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Report Card 2007

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University of Minnesota
College Sustainability Report Card 2007

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University of Minnesota

School details:

Endowment: $2,200 million as of June 30, 2006

Location: Minneapolis, Minnesota


Campus Survey: Yes

Endowment Survey: No


Data compiled from independent research. For information on data collection and evaluation, please see the Methods section.

Overall grade  
B -
University programs support both the academic and operating enterprises and include on-site wind power, local and sustainably grown food in the dining halls, and membership in the Chicago Climate Exchange. A Sustainable Campus Initiative Coordinator was hired, a website outlines the initiatives being taken throughout the University system to tackle global warming, and the provost established an advisory group to make recommendations for a world-class Institute on the Environment.
In December 2004, the University became a member of the Chicago Climate Exchange and committed to a 4 percent reduction below 1998-2001 baseline emissions by 2006. A nearby wind farm supplies 60 percent of the Morris campus's needs. The Twin Cities campus has reduced consumption by 27 percent since 1991, despite the addition of energy-intensive research buildings. A steam plant burns waste wood and leftover oat hulls in its Circulating Fluidized Bed boiler, which cleanly burns almost any material. Finally, the utilities department interacts closely with academics on campus in evaluating the feasibility of projects involving renewable energy and energy efficiency, such as a solar array, the manufacture of hydrogen, and the utilization of methane gas from animal waste.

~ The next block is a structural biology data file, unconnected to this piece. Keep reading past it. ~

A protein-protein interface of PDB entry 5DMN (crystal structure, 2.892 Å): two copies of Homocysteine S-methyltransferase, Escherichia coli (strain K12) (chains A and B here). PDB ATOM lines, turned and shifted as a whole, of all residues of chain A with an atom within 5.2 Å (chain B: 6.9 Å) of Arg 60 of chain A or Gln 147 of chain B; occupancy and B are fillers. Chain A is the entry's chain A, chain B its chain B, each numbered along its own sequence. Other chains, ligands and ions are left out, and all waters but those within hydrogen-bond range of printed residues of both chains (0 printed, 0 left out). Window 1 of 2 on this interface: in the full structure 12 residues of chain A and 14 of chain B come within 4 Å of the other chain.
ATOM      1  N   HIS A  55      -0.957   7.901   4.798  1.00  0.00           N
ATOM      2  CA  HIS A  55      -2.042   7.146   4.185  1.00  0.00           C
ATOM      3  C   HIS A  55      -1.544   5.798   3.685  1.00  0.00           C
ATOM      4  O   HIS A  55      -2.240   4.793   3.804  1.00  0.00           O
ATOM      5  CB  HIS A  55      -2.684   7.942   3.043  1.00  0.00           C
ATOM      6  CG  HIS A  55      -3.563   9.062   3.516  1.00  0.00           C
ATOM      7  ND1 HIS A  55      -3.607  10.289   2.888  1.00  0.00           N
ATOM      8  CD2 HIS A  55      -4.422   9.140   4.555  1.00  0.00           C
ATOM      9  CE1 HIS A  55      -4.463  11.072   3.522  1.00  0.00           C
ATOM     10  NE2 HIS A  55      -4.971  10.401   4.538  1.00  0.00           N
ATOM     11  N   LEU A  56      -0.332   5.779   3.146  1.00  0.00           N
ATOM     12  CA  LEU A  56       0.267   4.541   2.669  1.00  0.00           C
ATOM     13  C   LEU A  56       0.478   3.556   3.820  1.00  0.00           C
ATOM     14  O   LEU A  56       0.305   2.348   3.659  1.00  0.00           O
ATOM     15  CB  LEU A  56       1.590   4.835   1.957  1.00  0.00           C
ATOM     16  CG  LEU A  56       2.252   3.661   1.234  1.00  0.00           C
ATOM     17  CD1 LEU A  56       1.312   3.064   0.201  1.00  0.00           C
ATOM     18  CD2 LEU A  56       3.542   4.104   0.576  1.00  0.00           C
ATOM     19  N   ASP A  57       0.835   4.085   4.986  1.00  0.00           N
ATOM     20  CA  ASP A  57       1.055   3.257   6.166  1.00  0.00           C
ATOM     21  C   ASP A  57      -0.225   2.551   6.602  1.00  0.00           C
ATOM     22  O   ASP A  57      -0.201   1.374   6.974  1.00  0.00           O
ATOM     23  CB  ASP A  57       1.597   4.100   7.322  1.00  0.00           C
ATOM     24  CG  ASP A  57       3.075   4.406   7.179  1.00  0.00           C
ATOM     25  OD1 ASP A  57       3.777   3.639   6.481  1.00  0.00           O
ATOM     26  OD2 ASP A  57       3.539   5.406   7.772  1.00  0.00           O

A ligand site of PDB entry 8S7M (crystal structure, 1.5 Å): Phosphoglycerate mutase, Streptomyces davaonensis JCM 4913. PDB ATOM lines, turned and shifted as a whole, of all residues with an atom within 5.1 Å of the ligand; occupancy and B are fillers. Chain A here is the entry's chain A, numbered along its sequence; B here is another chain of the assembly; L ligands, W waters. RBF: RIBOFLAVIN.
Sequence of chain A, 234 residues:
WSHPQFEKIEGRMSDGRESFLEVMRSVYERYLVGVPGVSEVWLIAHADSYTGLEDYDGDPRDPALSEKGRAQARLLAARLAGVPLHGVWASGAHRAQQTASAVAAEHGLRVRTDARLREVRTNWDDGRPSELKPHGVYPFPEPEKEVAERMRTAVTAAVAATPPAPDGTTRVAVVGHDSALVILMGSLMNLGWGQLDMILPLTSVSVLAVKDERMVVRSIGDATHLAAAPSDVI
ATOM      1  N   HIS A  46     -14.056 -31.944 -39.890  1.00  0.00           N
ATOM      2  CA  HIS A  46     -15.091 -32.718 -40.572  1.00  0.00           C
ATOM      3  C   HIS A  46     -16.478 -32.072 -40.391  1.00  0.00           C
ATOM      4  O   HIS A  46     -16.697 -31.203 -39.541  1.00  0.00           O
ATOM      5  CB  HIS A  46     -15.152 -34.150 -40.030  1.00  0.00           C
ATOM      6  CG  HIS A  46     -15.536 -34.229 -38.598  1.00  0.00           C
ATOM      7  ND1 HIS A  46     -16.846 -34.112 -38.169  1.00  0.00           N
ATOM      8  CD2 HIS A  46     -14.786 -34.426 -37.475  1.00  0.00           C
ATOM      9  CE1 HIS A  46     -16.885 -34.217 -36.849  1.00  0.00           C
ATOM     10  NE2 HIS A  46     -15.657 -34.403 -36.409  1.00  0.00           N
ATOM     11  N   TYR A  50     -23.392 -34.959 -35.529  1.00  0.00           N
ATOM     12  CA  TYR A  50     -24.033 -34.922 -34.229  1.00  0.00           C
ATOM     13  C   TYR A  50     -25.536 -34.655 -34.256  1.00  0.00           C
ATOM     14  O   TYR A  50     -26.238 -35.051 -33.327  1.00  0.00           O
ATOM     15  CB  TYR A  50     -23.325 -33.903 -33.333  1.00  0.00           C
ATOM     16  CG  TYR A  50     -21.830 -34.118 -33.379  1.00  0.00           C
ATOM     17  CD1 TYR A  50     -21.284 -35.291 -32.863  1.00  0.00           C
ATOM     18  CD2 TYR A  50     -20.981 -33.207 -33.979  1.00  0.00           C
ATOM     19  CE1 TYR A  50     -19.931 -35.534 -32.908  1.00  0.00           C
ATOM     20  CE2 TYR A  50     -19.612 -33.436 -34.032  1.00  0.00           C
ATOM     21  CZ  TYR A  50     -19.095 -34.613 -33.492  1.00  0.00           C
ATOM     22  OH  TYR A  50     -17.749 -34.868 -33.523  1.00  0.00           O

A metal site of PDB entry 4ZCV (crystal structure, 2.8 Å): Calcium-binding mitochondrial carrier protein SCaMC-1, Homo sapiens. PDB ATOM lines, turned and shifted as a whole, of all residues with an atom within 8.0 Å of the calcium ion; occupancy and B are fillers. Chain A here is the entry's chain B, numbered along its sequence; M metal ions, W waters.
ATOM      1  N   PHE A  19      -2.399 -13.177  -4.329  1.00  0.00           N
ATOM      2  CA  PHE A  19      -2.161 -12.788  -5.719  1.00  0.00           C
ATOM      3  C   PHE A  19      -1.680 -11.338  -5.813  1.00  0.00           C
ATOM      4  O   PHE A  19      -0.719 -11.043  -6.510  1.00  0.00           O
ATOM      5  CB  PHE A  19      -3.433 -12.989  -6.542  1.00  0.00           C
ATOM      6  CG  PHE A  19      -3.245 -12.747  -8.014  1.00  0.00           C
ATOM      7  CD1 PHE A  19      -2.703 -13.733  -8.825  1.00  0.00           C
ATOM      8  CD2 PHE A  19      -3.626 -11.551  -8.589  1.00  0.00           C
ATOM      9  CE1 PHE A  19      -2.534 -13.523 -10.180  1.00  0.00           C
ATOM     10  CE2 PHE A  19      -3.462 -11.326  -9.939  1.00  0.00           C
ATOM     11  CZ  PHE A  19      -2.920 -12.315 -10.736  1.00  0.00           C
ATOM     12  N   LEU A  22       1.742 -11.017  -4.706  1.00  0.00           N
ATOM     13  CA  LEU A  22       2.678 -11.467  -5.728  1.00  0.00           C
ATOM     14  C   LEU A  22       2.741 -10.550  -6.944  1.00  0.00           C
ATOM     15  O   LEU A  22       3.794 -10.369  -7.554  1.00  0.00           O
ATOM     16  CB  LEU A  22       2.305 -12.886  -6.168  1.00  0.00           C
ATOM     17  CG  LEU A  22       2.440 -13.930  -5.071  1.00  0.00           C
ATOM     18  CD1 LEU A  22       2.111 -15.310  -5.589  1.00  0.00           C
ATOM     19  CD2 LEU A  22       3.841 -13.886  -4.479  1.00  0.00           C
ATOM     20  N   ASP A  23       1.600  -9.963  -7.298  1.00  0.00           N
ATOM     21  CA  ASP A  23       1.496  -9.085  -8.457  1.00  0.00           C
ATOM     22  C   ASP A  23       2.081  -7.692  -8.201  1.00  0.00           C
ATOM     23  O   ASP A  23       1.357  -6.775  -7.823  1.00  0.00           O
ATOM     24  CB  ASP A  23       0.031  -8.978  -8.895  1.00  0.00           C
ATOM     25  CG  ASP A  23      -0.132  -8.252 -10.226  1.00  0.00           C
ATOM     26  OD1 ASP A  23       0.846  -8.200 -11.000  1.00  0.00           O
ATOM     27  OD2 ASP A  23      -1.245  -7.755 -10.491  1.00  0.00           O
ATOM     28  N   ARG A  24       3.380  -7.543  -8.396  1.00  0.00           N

The utilization of local products is a priority for university dining services, which works with Food Alliance Midwest to connect with local, rural farmers that use environmentally sustainable practices. Sysco, Aramark’s primary distributor, is working with local farmers and cooperatives to source locally grown products. In addition, many organic products are sold across campus. Dining services participates in a campus recycling program and now recycles frying oil to be converted into diesel fuel.
The University follows the State of Minnesota's Sustainable Building Guidelines, which adapt the LEED building policy to specific regional issues relevant to green building and are mandatory for all new construction projects that are financed with state funds, resulting in the equivalent of LEED Silver rating. The University's Sustainability and Energy Efficiency Policy, adopted in July 2004, requires sustainable design guidelines to be applied to all major new construction and renovation projects, regardless of funding source. LEED certification is being pursued for two buildings on the Duluth Campus and certification for other projects is under consideration.
The University has made no public statements about making endowment holdings or shareholder voting records available. Therefore, there is no known ability to access this information.
The University prioritizes investing to maximize profit and has not made any public statements about investigating or investing in renewable energy funds or community development loan funds.
The Social Concerns Committee has been charged by the Board of Regents to annually review all shareholder resolutions concerning social issues for which the University holds stock and to recommend votes for these resolutions. The Social Concerns Committee includes academic, alumni, civil service,faculty, and student representatives.
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